Saudi kingdom pursuing justice in Khashoggi murder, says official

Saudi kingdom pursuing justice in Khashoggi murder, says official

Amid calls for Saudi Arabia to cooperate with a United Nations -led investigation into the murder of journalist Jamal Khashoggi, the head of the kingdom's Human Rights Commission said on Thursday the accused killers were being brought to justice and reiterated the government's opposition to suggestions for an worldwide probe into the case.

Turkey requested a red notice for 18 suspects November 15 and another two December 21, the ministry said on Twitter.

Turkey urged Saudi Arabia to extradite the perpetrators of the crime, as well as to provide information on the location of Khashoggi's body. It said earlier on Thursday that Saudi authorities should disclose the names of defendants and the charges they face if it wanted to avoid questions over the "sincerity of judicial proceedings in the kingdom". He gave no names or other details, however, as the suspects' identities have not yet been made public. "We find it hard to understand why an official working in the area of human rights would possibly be unsettled by efforts to shed light on all aspects of the Khashoggi murder", the Turkish presidency said.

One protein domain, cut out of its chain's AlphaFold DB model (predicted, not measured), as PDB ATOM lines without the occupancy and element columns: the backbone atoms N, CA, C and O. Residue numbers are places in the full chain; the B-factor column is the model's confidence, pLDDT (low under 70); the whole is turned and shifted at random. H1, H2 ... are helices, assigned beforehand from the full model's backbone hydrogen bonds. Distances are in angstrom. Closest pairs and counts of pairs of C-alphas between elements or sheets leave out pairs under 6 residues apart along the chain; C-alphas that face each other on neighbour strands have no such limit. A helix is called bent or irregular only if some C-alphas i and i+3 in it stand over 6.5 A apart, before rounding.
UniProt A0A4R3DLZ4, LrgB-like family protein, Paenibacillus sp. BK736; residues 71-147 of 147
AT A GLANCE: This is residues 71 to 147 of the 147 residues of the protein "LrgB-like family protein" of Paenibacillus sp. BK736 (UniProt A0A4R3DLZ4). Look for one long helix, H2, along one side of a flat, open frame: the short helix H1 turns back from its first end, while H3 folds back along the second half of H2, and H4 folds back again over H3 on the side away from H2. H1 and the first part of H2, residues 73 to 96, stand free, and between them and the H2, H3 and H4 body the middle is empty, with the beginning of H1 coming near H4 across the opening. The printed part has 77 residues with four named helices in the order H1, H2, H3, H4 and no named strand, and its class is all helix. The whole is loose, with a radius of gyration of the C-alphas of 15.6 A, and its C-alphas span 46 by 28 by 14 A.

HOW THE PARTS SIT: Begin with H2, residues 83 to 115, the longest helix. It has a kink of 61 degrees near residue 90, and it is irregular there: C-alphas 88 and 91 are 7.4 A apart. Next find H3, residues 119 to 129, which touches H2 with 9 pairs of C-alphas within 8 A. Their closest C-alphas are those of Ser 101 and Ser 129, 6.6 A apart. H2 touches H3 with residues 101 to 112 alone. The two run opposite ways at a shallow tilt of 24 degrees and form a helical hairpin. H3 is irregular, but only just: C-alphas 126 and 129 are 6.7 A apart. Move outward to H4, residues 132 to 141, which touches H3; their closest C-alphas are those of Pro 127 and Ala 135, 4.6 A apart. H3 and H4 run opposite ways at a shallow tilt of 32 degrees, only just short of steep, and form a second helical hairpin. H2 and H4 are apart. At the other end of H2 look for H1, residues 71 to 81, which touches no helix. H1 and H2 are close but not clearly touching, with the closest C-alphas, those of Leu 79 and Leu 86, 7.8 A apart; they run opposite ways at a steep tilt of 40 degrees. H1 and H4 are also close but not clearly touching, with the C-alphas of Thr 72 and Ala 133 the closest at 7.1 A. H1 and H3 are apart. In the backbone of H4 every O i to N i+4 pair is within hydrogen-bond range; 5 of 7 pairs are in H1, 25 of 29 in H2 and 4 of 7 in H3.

"Justice in the Kingdom of Saudi Arabia operates pursuant to worldwide law and it does so in all transparency", Al-Aiban told the Geneva forum.

The Saudi public prosecutor's spokesman said late previous year that 11 Saudis had been indicted and referred for trial over the case, with authorities seeking the death penalty for five.

Eleven men are on trial in Saudi Arabia, accused of involvement in the killing.

Although a country rich with exceptional natural, cultural, and heritage sites, Saudi Arabia is only now developing its tourism sector beyond its current structure, which has been created to cater all-year-round to religious pilgrims.

After countries around the world, including every European Union member nation, encouraged Saudi Arabia to cooperate with an global investigation into the Washington Post journalist's death, Bandar bin Mohammed al-Aiban responded Thursday, saying his country already took care of everything.

Agnes Callamard, the UN's special rapporteur on extrajudicial, summary or arbitrary executions, was in Turkey in late January to probe what happened to the journalist.

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